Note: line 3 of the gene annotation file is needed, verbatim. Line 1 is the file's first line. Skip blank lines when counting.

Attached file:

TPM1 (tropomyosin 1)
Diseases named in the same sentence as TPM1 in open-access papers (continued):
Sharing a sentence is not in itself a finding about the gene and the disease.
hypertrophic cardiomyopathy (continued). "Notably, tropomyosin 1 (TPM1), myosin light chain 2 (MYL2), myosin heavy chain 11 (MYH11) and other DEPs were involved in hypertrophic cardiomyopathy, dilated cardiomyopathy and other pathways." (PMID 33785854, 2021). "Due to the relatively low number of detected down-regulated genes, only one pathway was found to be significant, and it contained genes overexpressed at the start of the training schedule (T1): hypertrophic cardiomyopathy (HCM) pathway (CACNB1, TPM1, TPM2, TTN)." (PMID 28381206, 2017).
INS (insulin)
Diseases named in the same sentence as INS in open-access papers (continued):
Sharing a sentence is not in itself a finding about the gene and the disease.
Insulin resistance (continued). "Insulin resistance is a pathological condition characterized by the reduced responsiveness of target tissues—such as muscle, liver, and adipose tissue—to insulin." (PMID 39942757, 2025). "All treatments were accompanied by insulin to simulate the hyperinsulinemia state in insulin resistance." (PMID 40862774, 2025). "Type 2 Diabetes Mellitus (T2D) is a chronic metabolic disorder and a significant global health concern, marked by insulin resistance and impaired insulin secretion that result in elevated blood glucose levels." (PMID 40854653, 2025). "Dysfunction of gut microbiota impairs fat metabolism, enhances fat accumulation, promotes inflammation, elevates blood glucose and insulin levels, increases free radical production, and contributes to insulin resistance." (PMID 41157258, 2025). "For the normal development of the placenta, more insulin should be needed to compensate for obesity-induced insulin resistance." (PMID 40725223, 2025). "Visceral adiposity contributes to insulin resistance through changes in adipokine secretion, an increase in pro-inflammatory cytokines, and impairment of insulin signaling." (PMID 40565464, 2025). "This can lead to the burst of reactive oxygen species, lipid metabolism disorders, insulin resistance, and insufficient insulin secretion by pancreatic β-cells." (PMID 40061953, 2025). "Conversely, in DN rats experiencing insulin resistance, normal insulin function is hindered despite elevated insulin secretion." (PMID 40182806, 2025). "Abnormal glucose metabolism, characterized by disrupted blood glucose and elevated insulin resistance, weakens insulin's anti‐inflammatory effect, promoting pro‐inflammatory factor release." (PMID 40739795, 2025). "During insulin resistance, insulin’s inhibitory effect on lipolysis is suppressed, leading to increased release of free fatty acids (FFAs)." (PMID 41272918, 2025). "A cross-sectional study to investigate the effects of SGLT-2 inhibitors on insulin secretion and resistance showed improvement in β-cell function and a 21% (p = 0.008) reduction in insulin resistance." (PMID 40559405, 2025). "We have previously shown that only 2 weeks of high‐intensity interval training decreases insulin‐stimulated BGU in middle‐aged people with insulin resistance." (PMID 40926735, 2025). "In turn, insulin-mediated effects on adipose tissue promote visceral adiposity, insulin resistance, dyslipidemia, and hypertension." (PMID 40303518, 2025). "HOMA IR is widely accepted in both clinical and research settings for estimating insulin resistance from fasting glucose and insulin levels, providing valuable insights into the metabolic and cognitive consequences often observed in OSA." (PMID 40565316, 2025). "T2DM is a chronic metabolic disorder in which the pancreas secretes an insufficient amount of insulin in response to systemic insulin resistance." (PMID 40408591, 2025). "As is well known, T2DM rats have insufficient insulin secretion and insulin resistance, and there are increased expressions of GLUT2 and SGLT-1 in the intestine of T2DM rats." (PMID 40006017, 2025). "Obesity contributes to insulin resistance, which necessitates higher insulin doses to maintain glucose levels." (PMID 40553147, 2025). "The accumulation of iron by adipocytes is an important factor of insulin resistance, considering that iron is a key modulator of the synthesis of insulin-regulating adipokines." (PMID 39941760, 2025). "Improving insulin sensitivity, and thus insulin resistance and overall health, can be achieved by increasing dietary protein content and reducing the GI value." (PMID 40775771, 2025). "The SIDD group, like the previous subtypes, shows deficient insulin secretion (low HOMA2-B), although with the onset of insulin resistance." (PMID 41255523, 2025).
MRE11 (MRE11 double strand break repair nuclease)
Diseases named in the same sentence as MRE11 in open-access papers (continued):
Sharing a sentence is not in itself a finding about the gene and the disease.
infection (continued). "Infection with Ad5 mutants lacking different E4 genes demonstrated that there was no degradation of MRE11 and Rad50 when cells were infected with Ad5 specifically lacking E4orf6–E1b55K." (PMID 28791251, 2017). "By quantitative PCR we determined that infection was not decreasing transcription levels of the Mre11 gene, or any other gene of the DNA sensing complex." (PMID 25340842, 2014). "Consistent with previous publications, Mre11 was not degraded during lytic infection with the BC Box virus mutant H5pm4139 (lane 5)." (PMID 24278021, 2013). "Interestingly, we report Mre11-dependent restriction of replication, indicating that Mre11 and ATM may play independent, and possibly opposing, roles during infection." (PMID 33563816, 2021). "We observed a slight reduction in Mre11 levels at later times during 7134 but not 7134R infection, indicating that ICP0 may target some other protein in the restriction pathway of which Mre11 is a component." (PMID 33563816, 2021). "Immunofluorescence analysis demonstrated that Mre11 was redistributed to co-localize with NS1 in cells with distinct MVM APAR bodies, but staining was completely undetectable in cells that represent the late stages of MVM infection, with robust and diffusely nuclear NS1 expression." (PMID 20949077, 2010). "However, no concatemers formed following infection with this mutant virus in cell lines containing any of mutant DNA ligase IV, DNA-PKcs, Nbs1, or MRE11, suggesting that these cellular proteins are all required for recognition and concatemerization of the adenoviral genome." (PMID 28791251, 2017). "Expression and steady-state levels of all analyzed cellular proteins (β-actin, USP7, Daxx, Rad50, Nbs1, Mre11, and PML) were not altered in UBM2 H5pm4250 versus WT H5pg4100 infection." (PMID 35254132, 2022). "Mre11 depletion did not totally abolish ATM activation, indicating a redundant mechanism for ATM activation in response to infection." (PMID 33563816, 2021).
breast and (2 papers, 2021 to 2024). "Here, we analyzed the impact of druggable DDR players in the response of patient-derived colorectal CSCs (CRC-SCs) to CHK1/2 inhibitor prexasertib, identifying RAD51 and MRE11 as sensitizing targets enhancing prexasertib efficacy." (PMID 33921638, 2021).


Sharing a sentence is not in itself a finding about the gene and the disease.